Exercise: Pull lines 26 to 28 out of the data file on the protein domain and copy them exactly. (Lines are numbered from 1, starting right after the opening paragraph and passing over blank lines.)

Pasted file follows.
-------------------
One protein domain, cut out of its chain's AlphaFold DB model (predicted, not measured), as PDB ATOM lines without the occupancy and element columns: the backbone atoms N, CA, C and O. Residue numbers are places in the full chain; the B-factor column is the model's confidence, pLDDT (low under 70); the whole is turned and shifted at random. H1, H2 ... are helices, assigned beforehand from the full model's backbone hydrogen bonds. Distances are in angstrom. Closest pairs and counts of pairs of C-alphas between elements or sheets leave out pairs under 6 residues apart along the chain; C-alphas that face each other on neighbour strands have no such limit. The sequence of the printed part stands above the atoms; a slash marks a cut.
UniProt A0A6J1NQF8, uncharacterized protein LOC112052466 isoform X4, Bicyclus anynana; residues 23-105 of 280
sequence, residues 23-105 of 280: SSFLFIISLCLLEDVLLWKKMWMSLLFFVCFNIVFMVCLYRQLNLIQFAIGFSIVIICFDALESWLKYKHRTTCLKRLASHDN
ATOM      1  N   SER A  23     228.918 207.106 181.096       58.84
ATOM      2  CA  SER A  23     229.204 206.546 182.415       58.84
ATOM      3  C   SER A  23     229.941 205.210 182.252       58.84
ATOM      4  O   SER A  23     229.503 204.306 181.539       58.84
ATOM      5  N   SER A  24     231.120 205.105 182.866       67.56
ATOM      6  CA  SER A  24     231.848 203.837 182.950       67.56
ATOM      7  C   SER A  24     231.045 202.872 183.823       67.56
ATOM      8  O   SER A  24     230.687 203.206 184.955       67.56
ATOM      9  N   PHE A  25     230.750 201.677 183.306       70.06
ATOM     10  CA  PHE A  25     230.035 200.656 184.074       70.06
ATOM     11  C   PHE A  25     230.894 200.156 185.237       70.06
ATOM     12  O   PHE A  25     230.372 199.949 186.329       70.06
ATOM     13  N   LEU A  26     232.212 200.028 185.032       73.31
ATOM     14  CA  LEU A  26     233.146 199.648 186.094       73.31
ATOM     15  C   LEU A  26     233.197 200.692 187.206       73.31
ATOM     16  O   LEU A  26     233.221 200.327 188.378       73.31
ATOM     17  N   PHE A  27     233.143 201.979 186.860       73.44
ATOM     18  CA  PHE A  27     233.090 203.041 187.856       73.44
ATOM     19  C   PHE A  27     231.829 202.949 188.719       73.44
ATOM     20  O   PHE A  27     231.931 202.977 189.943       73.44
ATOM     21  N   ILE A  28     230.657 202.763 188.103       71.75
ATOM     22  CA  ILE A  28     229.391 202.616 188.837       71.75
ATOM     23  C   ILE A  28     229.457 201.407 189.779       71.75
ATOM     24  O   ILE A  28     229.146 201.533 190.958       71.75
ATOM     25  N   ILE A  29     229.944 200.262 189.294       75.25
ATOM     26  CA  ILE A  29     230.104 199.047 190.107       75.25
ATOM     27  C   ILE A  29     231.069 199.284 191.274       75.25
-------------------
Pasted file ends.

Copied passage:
ATOM     24  O   ILE A  28     229.146 201.533 190.958       71.75
ATOM     25  N   ILE A  29     229.944 200.262 189.294       75.25
ATOM     26  CA  ILE A  29     230.104 199.047 190.107       75.25